The self-proclaimed 7-star Empire Hotel and Country Club looks palatial off a stretch of shore overlooking the South China Sea. The experience maybe closer to 5 stars but hey, those are still 5*. It makes for a great convention and holiday/spa resort for sure, and yes, “very instagrammable”. It is, after all, Brunei’s only beach hotel, within some 160 hectares of paradise. Also, it was originally intended as a royal guesthouse when it was built under Prince Jefri’s watch. This same complex houses the air conditioned stables for the Sultan’s prized polo ponies. There’s more. I’ve never seen picture windows this size. Imagine yourself stargazing while slouched inside the Atrium lobby with a million dollar chandelier hanging from a ceiling that rises so way up there. Such glitz.

The lush gardens, beach and pool are visible from the Atrium lobby on the 5th floor that looks more like a royal court – an almost sublime experience. This hotel is huge! And for avid golfers, here’s the good news: Empire Hotel has its own golf course designed by Jack Nicklaus no less. There’s also a cinema, bowling alley, polo grounds and a shopping arcade. There are swimming pools facing the South China Sea and we noticed there were not too many guests. Many tables were unoccupied in the Lounge yet the meticulously-uniformed but seemingly confused service staff are all over to cater to the guests’ whims. We are concerned the hotel isn’t making money but judging by how well-maintained it is, money doesn’t seem to be a problem. Perhaps we are simply overthinking, in a place reeking of opulence and pomp, and where guests should expect only to be pampered. After all, this grand, luxurious hotel opened in 2000 is owned by the Sultan. For sure, financial issues are the least of their concerns.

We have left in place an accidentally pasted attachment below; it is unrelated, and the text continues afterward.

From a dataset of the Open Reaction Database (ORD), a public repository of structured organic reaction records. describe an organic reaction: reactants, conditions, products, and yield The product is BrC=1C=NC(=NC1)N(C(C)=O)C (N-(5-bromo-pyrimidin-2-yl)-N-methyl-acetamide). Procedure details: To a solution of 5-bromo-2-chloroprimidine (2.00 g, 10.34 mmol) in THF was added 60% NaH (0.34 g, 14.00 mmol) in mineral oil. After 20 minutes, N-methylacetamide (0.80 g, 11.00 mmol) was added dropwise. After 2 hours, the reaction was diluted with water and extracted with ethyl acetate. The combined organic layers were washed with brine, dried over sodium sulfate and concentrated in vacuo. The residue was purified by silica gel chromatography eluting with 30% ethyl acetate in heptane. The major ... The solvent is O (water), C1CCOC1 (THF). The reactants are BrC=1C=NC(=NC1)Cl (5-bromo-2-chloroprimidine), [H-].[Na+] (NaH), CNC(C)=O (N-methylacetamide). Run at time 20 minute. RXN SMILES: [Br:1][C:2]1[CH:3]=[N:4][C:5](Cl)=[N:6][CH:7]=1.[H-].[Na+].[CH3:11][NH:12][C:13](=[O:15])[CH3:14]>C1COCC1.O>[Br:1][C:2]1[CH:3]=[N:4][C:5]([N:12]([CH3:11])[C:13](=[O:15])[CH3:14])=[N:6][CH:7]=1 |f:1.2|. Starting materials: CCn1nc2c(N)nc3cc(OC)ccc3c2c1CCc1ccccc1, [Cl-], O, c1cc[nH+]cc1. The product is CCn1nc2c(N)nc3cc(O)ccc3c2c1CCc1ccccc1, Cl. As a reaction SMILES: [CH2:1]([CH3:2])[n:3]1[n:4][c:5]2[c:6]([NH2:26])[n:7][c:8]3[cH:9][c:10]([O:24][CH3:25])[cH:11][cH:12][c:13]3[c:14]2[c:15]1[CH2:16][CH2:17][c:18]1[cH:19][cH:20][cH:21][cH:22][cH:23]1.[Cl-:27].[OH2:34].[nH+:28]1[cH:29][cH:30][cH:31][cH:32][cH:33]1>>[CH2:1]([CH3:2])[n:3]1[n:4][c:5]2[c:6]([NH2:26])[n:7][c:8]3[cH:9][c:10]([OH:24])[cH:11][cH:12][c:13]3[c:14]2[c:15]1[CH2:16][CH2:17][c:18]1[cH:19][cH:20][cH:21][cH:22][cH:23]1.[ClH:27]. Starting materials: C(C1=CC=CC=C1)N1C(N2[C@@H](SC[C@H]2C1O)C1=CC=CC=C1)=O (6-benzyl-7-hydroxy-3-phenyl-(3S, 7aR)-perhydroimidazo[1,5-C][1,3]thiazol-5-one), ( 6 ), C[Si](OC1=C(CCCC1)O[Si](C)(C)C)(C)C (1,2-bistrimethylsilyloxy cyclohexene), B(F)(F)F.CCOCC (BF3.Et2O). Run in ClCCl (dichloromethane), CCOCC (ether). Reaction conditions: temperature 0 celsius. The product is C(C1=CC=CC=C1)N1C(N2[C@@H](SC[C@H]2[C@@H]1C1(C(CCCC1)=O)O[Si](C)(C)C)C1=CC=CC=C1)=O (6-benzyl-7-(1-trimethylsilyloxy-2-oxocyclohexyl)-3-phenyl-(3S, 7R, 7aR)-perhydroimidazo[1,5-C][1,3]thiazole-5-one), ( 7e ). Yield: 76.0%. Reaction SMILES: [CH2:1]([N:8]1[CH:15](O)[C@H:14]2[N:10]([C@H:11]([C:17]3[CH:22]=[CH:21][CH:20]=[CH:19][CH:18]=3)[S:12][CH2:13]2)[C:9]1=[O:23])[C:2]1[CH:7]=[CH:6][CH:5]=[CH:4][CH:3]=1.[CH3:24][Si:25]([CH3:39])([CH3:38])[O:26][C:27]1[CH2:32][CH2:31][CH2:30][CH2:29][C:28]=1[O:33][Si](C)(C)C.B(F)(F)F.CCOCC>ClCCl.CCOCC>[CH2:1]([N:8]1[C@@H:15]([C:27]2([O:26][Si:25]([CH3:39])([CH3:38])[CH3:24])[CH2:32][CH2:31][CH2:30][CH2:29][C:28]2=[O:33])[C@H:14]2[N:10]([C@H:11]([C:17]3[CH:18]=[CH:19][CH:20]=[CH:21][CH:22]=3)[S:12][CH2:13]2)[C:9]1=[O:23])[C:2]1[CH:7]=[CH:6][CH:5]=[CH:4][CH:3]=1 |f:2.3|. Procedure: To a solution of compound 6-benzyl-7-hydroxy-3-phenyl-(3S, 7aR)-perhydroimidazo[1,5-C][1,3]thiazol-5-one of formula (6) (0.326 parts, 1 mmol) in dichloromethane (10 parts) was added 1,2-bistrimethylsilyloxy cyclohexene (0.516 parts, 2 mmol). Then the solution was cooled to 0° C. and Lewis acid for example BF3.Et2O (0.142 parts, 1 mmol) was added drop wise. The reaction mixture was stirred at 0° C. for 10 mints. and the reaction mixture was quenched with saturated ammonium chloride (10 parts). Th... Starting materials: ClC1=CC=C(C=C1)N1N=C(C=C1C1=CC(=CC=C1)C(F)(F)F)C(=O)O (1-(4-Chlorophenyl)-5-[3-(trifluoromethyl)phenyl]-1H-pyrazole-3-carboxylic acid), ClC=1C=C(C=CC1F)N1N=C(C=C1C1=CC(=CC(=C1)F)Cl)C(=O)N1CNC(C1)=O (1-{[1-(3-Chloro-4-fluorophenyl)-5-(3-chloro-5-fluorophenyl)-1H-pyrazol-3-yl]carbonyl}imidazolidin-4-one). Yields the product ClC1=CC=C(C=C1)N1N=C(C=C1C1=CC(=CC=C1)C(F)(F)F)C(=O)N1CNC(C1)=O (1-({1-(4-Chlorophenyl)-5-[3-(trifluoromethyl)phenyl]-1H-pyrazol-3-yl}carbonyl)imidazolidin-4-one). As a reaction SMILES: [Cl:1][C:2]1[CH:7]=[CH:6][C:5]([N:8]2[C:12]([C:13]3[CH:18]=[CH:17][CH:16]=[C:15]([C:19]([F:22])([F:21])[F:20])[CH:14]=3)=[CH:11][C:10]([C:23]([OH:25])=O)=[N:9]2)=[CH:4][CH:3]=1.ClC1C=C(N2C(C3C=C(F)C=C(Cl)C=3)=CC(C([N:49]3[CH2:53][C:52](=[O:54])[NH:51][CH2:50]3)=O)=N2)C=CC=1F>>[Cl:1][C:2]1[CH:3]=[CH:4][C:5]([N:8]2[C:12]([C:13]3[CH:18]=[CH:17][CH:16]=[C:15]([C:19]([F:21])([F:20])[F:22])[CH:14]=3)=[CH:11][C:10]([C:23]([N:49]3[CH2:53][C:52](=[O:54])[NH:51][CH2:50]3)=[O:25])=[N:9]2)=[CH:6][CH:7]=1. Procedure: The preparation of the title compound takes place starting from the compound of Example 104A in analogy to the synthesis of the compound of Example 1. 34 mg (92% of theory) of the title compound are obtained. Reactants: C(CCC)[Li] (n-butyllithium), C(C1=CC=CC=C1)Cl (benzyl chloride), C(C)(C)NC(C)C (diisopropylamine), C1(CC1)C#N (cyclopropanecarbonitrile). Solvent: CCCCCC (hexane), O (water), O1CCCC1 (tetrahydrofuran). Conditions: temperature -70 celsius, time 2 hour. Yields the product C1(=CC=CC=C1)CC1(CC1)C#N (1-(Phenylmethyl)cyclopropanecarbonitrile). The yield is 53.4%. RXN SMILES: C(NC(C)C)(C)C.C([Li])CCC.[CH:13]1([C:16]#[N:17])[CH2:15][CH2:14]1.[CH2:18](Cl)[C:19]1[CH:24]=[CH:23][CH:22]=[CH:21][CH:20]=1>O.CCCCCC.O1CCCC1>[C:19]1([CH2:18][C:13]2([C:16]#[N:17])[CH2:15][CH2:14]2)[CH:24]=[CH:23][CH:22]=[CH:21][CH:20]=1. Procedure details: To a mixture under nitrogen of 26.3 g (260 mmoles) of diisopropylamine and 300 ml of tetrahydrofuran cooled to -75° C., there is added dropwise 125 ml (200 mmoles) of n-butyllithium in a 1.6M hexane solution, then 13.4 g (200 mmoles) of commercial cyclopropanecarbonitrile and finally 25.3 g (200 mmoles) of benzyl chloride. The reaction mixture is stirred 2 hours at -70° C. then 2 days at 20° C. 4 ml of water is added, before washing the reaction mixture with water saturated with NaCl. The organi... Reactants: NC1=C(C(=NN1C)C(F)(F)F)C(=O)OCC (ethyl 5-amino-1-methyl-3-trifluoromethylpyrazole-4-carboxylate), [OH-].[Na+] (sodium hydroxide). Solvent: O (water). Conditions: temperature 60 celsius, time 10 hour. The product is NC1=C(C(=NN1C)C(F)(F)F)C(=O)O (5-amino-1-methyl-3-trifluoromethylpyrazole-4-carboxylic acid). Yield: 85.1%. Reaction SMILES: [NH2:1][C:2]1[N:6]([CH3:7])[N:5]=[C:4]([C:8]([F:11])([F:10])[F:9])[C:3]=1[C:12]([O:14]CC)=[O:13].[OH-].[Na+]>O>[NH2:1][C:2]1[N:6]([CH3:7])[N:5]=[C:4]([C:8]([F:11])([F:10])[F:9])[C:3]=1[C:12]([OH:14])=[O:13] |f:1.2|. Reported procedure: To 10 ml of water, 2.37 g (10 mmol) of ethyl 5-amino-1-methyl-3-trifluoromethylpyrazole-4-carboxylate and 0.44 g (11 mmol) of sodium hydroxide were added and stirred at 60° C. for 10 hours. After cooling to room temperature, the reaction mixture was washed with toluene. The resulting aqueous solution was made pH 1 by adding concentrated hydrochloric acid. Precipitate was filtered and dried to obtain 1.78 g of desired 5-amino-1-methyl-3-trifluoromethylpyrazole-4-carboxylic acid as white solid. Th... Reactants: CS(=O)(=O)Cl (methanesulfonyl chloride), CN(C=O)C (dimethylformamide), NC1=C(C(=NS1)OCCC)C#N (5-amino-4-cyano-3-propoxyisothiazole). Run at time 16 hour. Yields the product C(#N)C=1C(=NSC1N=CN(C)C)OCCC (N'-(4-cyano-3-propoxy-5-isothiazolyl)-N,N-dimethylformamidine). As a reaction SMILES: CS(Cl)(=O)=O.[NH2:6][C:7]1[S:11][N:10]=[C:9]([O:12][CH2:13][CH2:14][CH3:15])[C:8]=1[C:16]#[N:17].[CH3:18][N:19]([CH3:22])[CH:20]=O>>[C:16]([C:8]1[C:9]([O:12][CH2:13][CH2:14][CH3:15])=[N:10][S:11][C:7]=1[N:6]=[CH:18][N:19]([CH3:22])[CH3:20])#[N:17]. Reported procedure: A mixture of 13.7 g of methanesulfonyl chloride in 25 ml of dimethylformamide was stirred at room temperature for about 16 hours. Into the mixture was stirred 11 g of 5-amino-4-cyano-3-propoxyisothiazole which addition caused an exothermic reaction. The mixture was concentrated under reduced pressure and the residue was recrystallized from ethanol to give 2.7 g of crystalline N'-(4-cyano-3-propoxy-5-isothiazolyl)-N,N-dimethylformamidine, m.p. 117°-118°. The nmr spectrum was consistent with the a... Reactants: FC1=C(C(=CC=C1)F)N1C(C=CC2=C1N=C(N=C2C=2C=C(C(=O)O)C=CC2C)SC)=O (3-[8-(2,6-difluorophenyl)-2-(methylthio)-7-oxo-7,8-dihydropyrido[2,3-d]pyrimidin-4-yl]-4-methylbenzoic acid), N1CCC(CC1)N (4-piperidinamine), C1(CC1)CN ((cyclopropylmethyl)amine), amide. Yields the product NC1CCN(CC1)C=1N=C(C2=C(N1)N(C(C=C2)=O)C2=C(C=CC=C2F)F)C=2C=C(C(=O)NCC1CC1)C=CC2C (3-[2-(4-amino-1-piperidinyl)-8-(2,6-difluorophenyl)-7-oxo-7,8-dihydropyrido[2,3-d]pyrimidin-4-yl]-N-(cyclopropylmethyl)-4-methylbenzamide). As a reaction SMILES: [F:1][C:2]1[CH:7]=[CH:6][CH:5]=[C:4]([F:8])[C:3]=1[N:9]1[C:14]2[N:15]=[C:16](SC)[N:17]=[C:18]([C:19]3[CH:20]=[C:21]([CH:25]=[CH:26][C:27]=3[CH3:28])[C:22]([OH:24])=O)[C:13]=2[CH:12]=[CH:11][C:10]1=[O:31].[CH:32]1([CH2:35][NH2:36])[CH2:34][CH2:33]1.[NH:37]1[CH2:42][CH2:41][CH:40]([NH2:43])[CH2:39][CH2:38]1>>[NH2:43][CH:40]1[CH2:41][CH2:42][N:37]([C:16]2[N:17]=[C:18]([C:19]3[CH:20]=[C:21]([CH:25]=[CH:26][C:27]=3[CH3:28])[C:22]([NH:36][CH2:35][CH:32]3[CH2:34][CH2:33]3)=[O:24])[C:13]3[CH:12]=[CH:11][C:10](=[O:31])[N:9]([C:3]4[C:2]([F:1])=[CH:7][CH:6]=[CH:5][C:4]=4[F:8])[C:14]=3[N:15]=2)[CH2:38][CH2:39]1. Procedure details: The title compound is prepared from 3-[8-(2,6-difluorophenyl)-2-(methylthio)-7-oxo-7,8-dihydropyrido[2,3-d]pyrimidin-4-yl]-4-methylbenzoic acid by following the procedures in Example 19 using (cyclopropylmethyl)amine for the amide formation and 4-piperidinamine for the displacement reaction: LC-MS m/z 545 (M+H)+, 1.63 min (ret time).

From these opulent surroundings we moved to the Kianggeh Market by the riverside and a Mall to buy local fruits and for some souvenir shopping. The Mall was quite underwhelming and we could have skipped it to go directly to the Gadong Night Market where we soaked in the vibrant local scene. I like the vibe here more than in Kianggeh and the Mall. We quickly claimed a table here to eat some of the local food bought off the food stalls — grilled salmon, various noodle soups, barbecued meats and the ubiquitous chicken and rice. We also found some sticky rice with either meat or prawn fillings, and some fried rolls and banana fritters. More local fruits like Durian but that was “settled” in Kianggeh. One can have very, very cheap meals here and as we found out, dining here isn’t exactly the exclusive turf of the locals as we found some tourists checking out the food stalls too. I had my cheapest meal of beef noodle soup (good for 2) and 4 sticks of sticky rice with prawn fillings wrapped in (not banana) leaves. How much? All that for B$5. That is about US$4. Can you beat that?